You cannot address the plight of the African-American community until you address the problems at the root of the plight — about how our government spends more on guns and bombs than it does on education, the fact that a pointless war on drugs sees African-Americans incarcerated at higher rates and for longer duration than White People. You cannot fix the problems with America by simply talking about White Privilege. Being an internet crusader about white privilege isn’t going to change anything. There is no point in “enlightening” adult white people to how much easier they have it, because a majority of white people know they have it easier — the difference is is that the majority of white people do not flop around on tumblr and twitter pretending like they actually care by going on about ‘white privilege’ like talking about white privilege is some how going to make matters better for a person of color. Seriously. I cannot name a single white person off the top of my head that just suddenly woke up one day and went “You know, thank you for telling me about white privilege, I had never noticed before that African-American’s disproportionately get the shit kicked out of them by police”. The reply to you mentioning these things is almost always:
a) The Racist Reply
b) The “I already know and shit sucks” Reply

You cannot fix answer A because there is no fixing stupid, and you cannot fix problem B by simply yelling WHITE PRIVILEGE  and CHECK YOUR PRIVILEGE. That isn’t the way world works, as much as you so desperately wish to appear enlightened and progressive to your fellow Social Justice Warriors, you’re being hilariously disingenuous if you’re going to sit there as a white person  and trumpet on about white privilege like you’ve never benefited from it and like you understand what the average minority deals with. You have no clue. I have only had a small taste of it, and like I said, I was able to change — they aren’t. I can’t even tell you how horribly it must suck, but you know what, I actually try to make a difference.

Going on about White Privilege as a white person is simply taking the easy way out; you are acknowledging that you do not have the burdens that a person of color might have but do nothing to reverse the inequality. It is easy to claim solidarity, but unless you’re dedicating your time to actually making changes for the better, I got no respect for you. Going on about ‘white privilege’ as if it suddenly makes you understand what a Person of Color experiences does not make you enlightened, it makes you a douchebag — someone who wants to reap the benefits on social media of seeming like they are committed to social justice but in reality probably spends more time in Starbucks than they do in disenfranchised neighborhoods.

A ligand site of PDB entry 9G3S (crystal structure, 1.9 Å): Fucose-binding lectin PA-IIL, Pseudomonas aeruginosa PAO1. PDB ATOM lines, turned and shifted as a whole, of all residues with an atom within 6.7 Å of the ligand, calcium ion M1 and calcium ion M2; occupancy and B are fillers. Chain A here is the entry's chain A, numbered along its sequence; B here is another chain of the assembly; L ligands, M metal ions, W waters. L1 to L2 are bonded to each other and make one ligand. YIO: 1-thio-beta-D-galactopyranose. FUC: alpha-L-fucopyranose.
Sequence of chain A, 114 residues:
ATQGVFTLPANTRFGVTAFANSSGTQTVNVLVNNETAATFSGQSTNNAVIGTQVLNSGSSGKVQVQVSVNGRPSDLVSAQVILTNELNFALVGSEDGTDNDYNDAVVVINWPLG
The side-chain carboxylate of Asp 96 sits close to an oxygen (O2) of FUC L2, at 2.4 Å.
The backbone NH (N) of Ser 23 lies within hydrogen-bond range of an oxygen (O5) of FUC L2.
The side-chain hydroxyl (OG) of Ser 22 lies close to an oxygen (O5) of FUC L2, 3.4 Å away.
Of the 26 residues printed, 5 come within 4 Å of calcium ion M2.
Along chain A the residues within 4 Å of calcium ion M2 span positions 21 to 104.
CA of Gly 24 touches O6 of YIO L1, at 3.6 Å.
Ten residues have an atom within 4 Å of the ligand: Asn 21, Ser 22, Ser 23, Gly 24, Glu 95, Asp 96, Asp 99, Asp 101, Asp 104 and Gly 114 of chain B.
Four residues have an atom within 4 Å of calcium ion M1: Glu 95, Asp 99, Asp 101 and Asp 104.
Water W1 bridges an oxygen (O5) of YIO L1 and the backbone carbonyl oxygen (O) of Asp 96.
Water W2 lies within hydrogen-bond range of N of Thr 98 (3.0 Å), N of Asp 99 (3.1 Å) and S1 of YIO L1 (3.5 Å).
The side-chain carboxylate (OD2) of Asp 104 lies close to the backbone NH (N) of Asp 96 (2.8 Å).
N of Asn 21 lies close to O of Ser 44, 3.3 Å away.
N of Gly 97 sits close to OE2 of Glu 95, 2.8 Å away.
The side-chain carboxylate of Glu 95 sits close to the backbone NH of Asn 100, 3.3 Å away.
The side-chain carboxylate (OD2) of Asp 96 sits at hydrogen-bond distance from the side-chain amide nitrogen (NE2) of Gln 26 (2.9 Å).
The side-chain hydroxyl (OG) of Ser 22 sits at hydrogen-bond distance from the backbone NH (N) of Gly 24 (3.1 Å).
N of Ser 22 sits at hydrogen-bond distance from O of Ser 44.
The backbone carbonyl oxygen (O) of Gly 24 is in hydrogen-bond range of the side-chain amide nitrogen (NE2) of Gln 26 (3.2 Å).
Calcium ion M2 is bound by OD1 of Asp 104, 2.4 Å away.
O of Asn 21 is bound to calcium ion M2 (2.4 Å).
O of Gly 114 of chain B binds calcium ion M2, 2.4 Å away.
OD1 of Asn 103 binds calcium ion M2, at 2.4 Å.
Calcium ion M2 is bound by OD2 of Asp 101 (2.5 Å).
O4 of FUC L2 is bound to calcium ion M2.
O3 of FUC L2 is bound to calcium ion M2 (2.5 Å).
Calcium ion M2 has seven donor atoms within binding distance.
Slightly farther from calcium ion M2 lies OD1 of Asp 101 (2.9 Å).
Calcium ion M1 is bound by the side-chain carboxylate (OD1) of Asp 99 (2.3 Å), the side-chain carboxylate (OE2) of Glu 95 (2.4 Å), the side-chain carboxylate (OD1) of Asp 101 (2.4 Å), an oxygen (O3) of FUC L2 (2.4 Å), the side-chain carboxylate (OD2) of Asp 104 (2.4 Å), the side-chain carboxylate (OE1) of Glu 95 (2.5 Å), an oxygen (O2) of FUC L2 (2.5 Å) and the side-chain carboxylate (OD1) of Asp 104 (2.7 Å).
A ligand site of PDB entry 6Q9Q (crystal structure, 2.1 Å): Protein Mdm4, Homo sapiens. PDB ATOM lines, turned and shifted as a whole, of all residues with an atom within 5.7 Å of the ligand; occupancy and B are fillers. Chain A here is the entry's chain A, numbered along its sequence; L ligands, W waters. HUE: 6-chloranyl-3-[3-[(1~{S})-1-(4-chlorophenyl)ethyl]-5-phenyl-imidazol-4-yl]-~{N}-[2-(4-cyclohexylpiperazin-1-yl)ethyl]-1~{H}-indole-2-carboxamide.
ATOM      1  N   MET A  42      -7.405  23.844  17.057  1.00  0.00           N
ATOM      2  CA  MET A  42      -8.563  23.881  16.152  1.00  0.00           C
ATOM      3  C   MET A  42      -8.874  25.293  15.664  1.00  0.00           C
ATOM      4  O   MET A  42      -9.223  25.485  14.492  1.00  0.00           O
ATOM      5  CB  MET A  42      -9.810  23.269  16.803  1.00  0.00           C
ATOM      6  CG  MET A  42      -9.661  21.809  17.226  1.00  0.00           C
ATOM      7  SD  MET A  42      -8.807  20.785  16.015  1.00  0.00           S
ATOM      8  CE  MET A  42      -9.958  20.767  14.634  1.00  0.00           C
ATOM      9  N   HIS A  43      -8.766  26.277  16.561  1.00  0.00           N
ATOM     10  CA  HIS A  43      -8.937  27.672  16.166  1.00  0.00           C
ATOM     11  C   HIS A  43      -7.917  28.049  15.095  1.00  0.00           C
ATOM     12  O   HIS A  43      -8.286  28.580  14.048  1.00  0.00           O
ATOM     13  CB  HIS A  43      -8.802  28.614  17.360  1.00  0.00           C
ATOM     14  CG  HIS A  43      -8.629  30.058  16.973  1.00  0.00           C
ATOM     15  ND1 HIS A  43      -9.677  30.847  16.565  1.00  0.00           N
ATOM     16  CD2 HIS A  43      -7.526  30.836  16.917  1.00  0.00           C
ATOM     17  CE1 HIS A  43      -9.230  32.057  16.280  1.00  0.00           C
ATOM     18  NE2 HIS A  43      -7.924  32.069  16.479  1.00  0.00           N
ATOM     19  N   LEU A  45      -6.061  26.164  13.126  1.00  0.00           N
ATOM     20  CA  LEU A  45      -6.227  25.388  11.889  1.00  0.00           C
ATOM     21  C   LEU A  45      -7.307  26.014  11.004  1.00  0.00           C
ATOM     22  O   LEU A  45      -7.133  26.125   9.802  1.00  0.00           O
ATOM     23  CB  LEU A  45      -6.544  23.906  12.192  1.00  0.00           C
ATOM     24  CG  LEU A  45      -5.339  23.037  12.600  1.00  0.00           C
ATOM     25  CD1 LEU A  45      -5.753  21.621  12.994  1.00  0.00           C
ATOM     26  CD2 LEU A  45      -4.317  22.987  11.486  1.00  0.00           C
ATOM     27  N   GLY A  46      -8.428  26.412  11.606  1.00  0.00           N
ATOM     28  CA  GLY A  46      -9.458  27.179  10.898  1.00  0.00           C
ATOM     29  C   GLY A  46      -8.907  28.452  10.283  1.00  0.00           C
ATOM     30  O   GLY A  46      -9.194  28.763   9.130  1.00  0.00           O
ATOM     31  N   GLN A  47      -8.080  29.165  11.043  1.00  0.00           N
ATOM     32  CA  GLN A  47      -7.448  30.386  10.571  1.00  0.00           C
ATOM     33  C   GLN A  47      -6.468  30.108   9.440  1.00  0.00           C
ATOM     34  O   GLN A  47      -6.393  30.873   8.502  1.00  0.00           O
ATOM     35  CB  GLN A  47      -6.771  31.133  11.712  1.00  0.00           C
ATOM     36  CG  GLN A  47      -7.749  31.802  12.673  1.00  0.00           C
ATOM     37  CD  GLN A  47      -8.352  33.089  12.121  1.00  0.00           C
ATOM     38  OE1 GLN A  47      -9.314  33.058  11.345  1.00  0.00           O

To admit that you are white and privileged is a frivolous thing that serves no purpose other than to make yourself feel good. You do nothing to bridge the African-American Caucasian Achievement Gap in Education, you do nothing to abridge Socio-Economic Factors that lead youth to turn to a life of crime. Honestly, most of the people that speak about ‘white privilege’ would never set foot in a ‘bad neighborhood’ — never donate their time or money to a community center, never volunteer to teach at a ‘high risk’ school.

Get off your high horses. Stop pretending like you give a rats ass on the internet and actually go out and change something. Push to have laws changed, become an educator and volunteer to teach in low-income neighborhoods. Give your time to community centers, do something to better poverty stricken communities. If you own a business, hire qualified minorities. There is alot you as a privileged white person can do to change the bullshit system in America, but most of you won’t do anything about it — you’ll just sit on tumblr, twitter, and facebook talking about ‘white privilege’.
Well, that’s my rant. Sorry if you don’t agree with me, but I would rather see people going out and giving more to low-income neighborhoods instead of sitting around talking about how privileged they are. One might actually make a difference.

The Absurdity Racist America

The Absurdity Racist America – How was this acceptable?

Some people would say that racism is dead today in America. They would say that the civil rights movement won, that racism obviously isn’t a problem anymore and that the majority of the country realizes that being a racist is just unacceptable, right? Wrong. Not only are African-American’s incarcerated with stiffer penalties and more frequently than Caucasian individuals, but they remain to this date discriminated on all the way up to the highest levels of government — hell, even with an African-American POTUS, those who would serve and die for our country were dealt a massive insult by these United States

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This is a copy of the Army Regulations that were published on the 22nd of October in 2014 in which the United States Army deemed it acceptable to refer to our African-American soldiers as “Negroes” and “Haitians” as an alternative to “Black” and “African-American”. Did I suddenly fall asleep and wake up in the 1950s? How did this racist policy become acceptable, exactly? Not only is it very racially charged to have a bunch of White soldiers referring to their African-American comrades as “Negroes” but it adds in the double whammy of allowing you to refer to all individuals of color as Haitians? Why is this a big deal? Because these men put their lives on the line for our country and our freedom and deserve better, they do not deserve to have racially charged language viewed as ‘acceptable’ regardless of who uses it. Slang not withstanding, there isn’t any way this is remotely acceptable. Yet, it was a thing. This was reviewed by the pentagon and actually published as policy.